Another banking analyst has left Wall Street to hang out an entrepreneurial shingle.

Sean J. Ryan left Bear, Stearns & Co. to start Byrne, Ryan & Co., a research company that will deliver independent banking analysis. It will be based in White Plains, N.Y.

Mr. Ryan, 30, will co-head the company with Daniel Byrne, 55, a veteran trader who has worked at Keefe, Bruyette & Woods Inc., when it was started by Harry Keefe.

Mr. Ryan, who resigned from Bear Stearns on Monday, said he expects to begin issuing research reports in the next several weeks.

Mr. Ryan's decision to step out on his own came just a week after Tom Brown, a bank analyst at the hedge fund Tiger Management, said he was starting his own money management firm, which will also offer independent research.

"Our goal is to write unbiased investment research for institutional investors," said Mr. Ryan. "We will not be running money, there will not be any investment banking. We will be serving only one master, and that is pure research."

The idea of starting such a company came to Mr. Ryan last summer after, he said, Bear Stearns muzzled him with the press because of his bearish commentary about First Union Corp. of Charlotte, N.C. First Union, which has clashed with Thomas K. Brown on several occasions when the analyst became negative on the company, suspended its bond-trading business at Bear Stearns, which generates annual revenue estimated at $10 million, according to a Wall Street Journal report.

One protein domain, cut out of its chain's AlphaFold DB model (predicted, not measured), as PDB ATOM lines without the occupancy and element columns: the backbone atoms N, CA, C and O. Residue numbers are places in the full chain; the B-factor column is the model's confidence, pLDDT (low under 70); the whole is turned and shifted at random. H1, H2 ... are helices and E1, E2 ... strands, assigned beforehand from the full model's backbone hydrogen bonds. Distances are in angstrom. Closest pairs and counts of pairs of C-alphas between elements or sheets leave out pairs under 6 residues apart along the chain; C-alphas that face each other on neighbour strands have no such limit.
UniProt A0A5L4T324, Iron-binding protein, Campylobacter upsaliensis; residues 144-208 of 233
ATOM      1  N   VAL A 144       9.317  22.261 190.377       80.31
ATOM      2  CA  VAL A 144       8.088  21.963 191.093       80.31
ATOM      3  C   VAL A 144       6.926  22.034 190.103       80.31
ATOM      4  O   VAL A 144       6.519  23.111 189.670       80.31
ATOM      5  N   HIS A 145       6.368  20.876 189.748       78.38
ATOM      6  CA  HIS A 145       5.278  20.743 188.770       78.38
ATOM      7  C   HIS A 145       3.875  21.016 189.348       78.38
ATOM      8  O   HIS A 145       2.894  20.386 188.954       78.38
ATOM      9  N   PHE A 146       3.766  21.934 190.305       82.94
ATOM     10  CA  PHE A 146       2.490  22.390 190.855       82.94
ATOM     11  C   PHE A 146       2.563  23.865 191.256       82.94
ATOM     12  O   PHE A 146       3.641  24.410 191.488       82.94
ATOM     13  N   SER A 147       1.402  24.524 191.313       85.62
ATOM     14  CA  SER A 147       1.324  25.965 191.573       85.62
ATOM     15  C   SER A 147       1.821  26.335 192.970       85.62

Mr. Ryan said there is no mainstream, high-profile company that puts out independent research specifically for banking. But he points out that such research is likely to be more in demand than ever before.

Institutional investors have become more frustrated with the quality of analysis from sell-side analysts because their opinions are often affected by investment banking and other parts of the business, said Mr. Ryan. "If the system was ever to collapse, the majority of research product would not stand on its own."

Mr. Ryan added that the last five years have been extremely favorable for banks, which has made it much easier for the cheerleading bank analysts to get by. However, "the next five years will probably be bumpier for bank stocks, so the independent research will be more valuable."

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